111 West 44th St. between Sixth & Seventh Aves.
Tuesday - Saturday through March 17, $49 - $399
When it was released in 1976, Sidney Lumet’s Network instantly shocked audiences as it unmasked the approaching intersection of the corporatization of entertainment and news in the media, featuring a brilliant, prescient script by Bronx native Paddy Chayefsky that skewered the television industry and Americans’ obsession with “the tube.” It revealed a world dominated by ratings-hungry white men in suits, with two exceptional white female characters boldly asserting their own personal and professional power and independence at the height of the women’s liberation movement. Four decades later, the story is as relevant and shocking as ever in Ivo van Hove’s riveting yet dizzying stage production, which opened last night at the Belasco.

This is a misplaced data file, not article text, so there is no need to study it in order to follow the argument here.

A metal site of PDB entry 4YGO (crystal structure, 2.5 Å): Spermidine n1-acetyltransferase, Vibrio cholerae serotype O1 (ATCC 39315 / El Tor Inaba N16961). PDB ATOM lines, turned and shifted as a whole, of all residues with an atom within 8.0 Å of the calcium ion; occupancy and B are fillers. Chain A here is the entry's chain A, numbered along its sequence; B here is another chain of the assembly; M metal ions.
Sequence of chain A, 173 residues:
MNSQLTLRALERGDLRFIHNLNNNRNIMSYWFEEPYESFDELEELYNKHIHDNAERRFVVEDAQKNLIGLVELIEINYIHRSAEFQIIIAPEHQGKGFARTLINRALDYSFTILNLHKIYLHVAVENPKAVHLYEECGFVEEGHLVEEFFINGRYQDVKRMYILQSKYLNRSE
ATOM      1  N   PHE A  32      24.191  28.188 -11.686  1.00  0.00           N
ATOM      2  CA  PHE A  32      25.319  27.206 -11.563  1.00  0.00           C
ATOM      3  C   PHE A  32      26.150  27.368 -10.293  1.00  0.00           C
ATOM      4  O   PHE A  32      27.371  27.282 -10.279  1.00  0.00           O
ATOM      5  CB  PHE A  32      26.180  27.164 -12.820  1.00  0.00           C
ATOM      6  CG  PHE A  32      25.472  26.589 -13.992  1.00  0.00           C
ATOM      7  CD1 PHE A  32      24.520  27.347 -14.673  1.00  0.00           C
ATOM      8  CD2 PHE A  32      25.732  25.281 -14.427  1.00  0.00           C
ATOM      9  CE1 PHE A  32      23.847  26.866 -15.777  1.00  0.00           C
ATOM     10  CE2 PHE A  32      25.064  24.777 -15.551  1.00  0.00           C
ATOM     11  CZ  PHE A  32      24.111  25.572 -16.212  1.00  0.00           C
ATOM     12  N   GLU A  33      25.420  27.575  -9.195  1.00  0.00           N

The film was nominated for ten Oscars, winning acting awards for the late Peter Finch, Faye Dunaway, and Beatrice Straight and Best Original Screenplay for Chayefsky, who wrote such other gems as Marty, The Hospital, The Americanization of Emily, and Altered States before passing away in 1981 at the age of fifty-eight. Despite Bryan Cranston’s mesmerizing lead performance and all of van Hove’s live-streaming technical wizardry — which can be breathtaking and exhilarating as well as overwhelming, distracting, anachronistic, and confusing — it’s Chayefsky’s words that steal the show, adapted here by Lee Hall like they are gospel, which in many ways they are. In the published version of the play, which debuted at London’s National Theatre in November 2017, Hall describes his adaptation as “keyhole surgery,” writing, “Hopefully my interventions are invisible to the untrained eye.” The only significant changes involve the treatment of terrorists by the media, which Hall and van Hove tone down here, and the addition of a coda following the climactic finale. (Hall was given access to Chayefsky’s archives, so he has noted that any and all changes were based on or inspired by the author’s notes, letters, drafts, etc.)